New Facebook’s Epic Fail: Making Simple Things Complicated

by Kevin Delaney

New Facebook's Epic FailIn the 1960’s there was The New Math — an educational debacle that sought to replace straightforward numerical concepts with mind-numbing “progressive” gobbledygook (such as set theory and modular arithmetic). Parents and teachers were stumped. Kids didn’t learn anything.

Then in the 80’s we had New Coke, perhaps the biggest marketing blunder of all time. Executives at The Coca-Cola Company decided it was time to update the iconic product, so they fiddled with the formula and rebranded it with a nickname. The public revolted. Coca-Cola “Classic” was back on the shelves within months.

This past weekend, we have witnessed one of the most senseless, ill-conceived moves on the part of a major Internet service since — well, since the last senseless, ill-conceived move on the part of a major Internet service: New Facebook.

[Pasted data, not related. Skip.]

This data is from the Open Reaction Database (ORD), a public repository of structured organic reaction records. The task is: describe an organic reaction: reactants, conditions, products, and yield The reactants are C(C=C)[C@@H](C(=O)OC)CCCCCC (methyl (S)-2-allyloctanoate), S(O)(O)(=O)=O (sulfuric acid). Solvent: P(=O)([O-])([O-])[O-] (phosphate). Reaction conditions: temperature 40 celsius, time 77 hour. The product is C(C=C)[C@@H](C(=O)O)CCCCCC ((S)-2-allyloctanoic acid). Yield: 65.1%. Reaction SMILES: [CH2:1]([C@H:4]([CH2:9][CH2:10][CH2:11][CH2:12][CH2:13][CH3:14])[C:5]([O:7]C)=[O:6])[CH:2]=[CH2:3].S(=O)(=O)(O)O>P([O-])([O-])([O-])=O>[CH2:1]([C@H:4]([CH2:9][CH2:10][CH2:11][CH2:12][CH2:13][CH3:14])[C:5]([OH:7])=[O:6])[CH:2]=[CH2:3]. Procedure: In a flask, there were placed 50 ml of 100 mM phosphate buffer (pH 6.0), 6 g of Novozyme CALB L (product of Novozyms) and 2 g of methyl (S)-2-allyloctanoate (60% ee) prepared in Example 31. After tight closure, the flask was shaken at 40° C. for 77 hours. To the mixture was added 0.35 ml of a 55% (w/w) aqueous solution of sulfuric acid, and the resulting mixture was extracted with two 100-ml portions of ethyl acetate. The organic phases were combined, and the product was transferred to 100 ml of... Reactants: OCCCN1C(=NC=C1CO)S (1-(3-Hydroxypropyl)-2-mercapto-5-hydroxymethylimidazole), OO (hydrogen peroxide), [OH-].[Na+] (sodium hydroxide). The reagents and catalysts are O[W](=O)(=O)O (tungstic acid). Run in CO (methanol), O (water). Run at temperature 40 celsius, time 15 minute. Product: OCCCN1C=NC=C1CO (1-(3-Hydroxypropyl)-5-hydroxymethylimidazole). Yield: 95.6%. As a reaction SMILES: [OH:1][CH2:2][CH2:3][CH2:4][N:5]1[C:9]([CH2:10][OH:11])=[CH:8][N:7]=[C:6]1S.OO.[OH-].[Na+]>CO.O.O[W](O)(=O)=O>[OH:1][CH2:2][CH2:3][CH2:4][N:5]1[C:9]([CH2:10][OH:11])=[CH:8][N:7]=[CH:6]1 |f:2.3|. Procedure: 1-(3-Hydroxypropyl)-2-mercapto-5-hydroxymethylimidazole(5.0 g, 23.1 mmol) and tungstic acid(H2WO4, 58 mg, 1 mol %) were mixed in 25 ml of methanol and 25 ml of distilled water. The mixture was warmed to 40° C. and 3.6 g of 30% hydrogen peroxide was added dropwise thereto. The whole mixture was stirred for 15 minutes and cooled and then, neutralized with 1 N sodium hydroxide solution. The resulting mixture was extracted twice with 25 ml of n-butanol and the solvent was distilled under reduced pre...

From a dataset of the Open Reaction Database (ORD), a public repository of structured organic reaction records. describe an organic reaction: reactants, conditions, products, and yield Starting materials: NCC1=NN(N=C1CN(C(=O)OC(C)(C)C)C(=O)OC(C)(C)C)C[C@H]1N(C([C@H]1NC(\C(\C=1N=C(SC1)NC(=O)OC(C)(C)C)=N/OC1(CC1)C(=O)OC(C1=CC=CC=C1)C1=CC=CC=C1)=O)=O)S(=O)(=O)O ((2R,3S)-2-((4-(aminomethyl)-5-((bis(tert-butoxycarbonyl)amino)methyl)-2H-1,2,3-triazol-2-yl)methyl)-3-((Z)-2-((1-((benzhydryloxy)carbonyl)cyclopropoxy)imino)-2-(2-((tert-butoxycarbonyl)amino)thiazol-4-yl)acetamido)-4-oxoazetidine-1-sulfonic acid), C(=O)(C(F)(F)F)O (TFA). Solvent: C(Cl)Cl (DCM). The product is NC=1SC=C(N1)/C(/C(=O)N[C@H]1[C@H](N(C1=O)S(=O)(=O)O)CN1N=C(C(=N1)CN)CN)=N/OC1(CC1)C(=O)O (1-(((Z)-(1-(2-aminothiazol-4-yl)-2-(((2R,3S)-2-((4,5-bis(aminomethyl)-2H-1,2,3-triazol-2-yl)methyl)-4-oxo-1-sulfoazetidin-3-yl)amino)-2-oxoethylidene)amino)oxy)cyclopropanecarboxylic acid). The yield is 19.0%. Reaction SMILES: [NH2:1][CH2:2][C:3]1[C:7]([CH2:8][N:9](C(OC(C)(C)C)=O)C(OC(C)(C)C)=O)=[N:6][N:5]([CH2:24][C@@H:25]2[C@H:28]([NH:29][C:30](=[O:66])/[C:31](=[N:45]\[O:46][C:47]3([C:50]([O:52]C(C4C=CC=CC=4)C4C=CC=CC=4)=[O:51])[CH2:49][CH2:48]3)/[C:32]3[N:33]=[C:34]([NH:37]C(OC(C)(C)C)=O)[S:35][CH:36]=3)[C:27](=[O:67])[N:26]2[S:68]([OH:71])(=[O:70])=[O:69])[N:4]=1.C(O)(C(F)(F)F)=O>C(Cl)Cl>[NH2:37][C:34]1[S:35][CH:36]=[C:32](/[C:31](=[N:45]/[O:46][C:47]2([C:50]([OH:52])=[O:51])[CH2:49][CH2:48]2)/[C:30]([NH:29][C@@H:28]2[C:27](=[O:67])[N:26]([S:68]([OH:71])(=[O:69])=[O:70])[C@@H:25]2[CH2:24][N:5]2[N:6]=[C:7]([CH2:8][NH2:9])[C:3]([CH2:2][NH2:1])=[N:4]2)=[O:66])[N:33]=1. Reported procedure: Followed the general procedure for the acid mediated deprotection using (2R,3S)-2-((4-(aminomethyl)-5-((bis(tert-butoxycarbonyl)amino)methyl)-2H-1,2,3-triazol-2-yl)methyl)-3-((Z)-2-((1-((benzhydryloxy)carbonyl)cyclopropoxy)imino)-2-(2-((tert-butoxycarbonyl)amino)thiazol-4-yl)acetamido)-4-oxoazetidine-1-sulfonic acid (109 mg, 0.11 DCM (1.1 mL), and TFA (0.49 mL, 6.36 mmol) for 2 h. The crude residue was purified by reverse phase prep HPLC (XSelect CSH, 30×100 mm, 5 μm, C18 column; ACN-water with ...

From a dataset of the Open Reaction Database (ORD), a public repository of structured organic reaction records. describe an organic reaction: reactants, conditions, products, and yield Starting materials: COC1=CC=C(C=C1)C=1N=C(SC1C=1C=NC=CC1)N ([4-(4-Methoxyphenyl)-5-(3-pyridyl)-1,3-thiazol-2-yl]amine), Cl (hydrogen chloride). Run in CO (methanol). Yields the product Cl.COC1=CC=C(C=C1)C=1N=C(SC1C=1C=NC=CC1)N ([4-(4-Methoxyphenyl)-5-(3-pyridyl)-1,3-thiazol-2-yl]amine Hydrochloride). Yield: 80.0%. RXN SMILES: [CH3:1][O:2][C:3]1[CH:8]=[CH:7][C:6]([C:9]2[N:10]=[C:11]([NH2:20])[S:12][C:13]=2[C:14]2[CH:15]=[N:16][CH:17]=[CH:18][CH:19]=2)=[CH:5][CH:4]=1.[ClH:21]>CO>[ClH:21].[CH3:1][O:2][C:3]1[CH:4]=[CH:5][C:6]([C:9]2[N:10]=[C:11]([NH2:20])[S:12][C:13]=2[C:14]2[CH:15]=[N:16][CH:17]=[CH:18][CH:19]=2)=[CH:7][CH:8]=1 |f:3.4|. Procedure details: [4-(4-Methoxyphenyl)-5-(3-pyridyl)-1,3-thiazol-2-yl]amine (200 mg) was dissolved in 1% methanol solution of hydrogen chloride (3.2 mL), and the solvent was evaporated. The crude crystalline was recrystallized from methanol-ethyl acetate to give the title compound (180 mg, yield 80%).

New Facebook is a disaster on several fronts. First, it has taken something relatively simple, and complicated it unnecessarily. All day on Sunday, October 25, Facebook users posted messages of helplessness and frustration. People desperately copied-and-pasted instructions on how to change the News Feed back (more or less) to the way it had previously been.

Three Facebook groups sprang up, created by users to vent their displeasure with the changes. The largest at this time of writing has over 1.3 million members.

But the second, much worse problem, is that Facebook is treating its users like children and morons. If you have more than 250 connections, Facebook now chooses a “selection” of contacts that you’ll receive Status Updates from, and shuts out the rest.

How does the system determine which of your friends it will show, and which it will hide from you? Not only does Facebook not tell you this (nor does it say which friends’ updates it’s preventing you from seeing), it doesn’t even tell you that it’s making this determination for you.

Granted, you can change this setting — but first you have to know about it. And this is the worst of the worst, the crème de la crème of lousy, insulting, idiotic decisions: Facebook has made these changes with no advance warning, and no explanation to its users whatsoever. Apparently, Facebook knows what’s good for you. If you can’t figure it out on your own (or with the aid of friends who despise the new system as much as you do), too bad.